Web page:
We need bro-vets. Every culture needs true believers. We need men and women who take such pride in their service they literally wear it on their sleeve. I’ve been in more airports than I like these past few months and if I had a dollar for every Grunt Style shirt I saw, I could have upgraded to first class every time.

On many levels, I understand. I grew up in a household where the walls were covered with scenes from battlefields. The toilet in my high school bathroom faced a print depicting the Battle of Nijmegen. My parents’ dining room walls are covered in the Battle of Little Round Top and a print of Stonewall Jackson praying with his chaplain adorns the fireplace. I spent summers going through my dad’s bookcases; they weren’t stocked with bestsellers but crammed with books on the history of the military art.

I was born into the military, served in it, married into it. I’ve been an Army brat, an active duty service-member, a military spouse, and now, a veteran. I am proud of my time in the Army. Full stop. No qualifiers, no excuses, no comparisons. Having pride in what you have accomplished is integral to a healthy self-concept.

But there is a fine line between being proud and being prideful.

 
I recently heard an Army PAO, in her explanation of how she helps bridge the civilian-military divide, state: “Being present in the community we are communicating ‘we are just like them, only we serve our country.’”

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The notion that we have cornered the market on service to our nation and therefore are best qualified to speak, is pervasive. Just this week, a former Navy SEAL expressed disapproval for comments made by a current governor. In the first article to break this story, it states “From the viewpoint of a combat veteran…” and then it goes on to describe the SEAL’s perspective. Without delving into the political aspects of the comments on both sides, service in our armed forces qualifies us for a lot but it doesn’t qualify us for everything — especially being self-righteous arbiters of all that it is right and good. We love “stay in your lane!” until we want to apply it to ourselves.

My feelings about national service aside, a well-transitioned veteran is the best recruitment strategy for an all-volunteer force — and ‘well-transitioned’ can mean a variety of things. I applaud veteran entrepreneurship, and if you want to make shirts that say, “for those who have fought for it, freedom has a flavor the protected will never know,” get after it. That particular shirt is sold out, by the way; it’s appealing to someone, lots of someones, and the sellers are probably laughing their way to the bank.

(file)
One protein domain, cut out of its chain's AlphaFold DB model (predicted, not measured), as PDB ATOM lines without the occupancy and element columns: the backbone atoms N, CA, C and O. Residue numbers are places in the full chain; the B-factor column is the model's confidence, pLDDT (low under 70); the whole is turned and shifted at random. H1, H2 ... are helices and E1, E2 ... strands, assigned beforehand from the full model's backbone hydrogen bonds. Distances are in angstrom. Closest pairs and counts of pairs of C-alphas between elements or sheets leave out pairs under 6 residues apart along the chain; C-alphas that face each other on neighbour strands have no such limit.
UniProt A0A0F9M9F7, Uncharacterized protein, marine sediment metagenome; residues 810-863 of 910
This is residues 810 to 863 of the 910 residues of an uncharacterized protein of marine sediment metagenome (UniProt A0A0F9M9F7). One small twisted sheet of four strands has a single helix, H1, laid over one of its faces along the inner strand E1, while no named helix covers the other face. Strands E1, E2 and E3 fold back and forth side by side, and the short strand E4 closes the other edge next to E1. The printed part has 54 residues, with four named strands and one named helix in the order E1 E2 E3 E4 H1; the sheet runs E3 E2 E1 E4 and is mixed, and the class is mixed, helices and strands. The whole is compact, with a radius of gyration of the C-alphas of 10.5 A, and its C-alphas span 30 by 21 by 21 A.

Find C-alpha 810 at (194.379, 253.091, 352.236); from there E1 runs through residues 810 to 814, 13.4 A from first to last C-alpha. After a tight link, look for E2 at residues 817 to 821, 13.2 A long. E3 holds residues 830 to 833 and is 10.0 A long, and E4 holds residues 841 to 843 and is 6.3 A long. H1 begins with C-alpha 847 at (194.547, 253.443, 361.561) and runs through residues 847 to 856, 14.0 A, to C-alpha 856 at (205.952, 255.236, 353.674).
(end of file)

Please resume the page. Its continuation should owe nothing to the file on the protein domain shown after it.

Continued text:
But I’m also a firm believer in introspection and self-reflection. I genuinely want to know what intention people have when they wear a shirt like that, especially in a place like an airport. Is it because they want to be recognized? Thanked? What about the company? Are they donating and advocating for all of the issues those who “have fought for it” experience? I want veterans to be successful at all they do — and that includes being good human beings and citizens.

I am more than happy to level equal criticism at a society that has become is apathetic in its understanding of the past 17 years of war. Disengaged and willfully ignorant of foreign and domestic policy, people lack a general desire to contextualize and consider America’s past and present. Yet I see corporations instituting veteran hiring initiatives, administrations advocating for better opportunities for veterans in institutes of higher learning, and more than 45,000 veteran service organizations (VSOs) dedicated (at varying degrees) to helping veterans — many of these spearheaded by non-veterans.

Since when did the guys and gals down the street become our brother’s keeper?  If I am guilty of anything, it is high expectations. If you want to wear your gun laden shirt, your camo ball cap, and throw around “as a veteran,” that’s your prerogative. But ask yourself: when was the last time you called a friend you know is struggling? Volunteered for a VSO? Improved your community? Gave to something greater than yourself post-transition? Mentored someone struggling to find a foothold in your profession, class, job market, etc.?  Thank you, Gary, for your service, and “what have you done for your country lately” should be the hypothetical interaction pinging around in everyone’s mind.

A ‘bro-vet’ isn’t the singularity of wearing a questionable shirt or a company that preys on those who wear their version of patriotism like a blanket. It’s the idea that we are perpetuating the notion that we are somehow entitled to more than we are being given. There are some that believe by volunteering for the armed forces, we’ve elevated ourselves so far above the average American and we are no longer responsible for our own trajectory in life. Our government, and society writ large, has an obligation to those that raise their right hand, but that obligation is not a blank check.

When we wear our uniforms, we understand we are representing our service branch, the military, and our country. When you wear a shirt proclaiming your veteran status, you are doing much of the same.  You make yourself an unofficial ambassador of every other veteran of your age cohort. I don’t mind seeing a Grunt Style shirt at the baggage claim, but next time, take your earbuds out and assist the frail elderly woman trying to lift her bag off the carousel. Who knows: she may turn to you and say, “thank you…for your service.”

What is a bro-vet? Has anyone really defined it and is it that terrible? Listen as we commiserate on the trend of the rising tide of brotastic Facebook veterans. You can also listen to Return Fire on iTunesLybsin, or follow our RSS directly.

This article first appeared on Kinetic Syndicate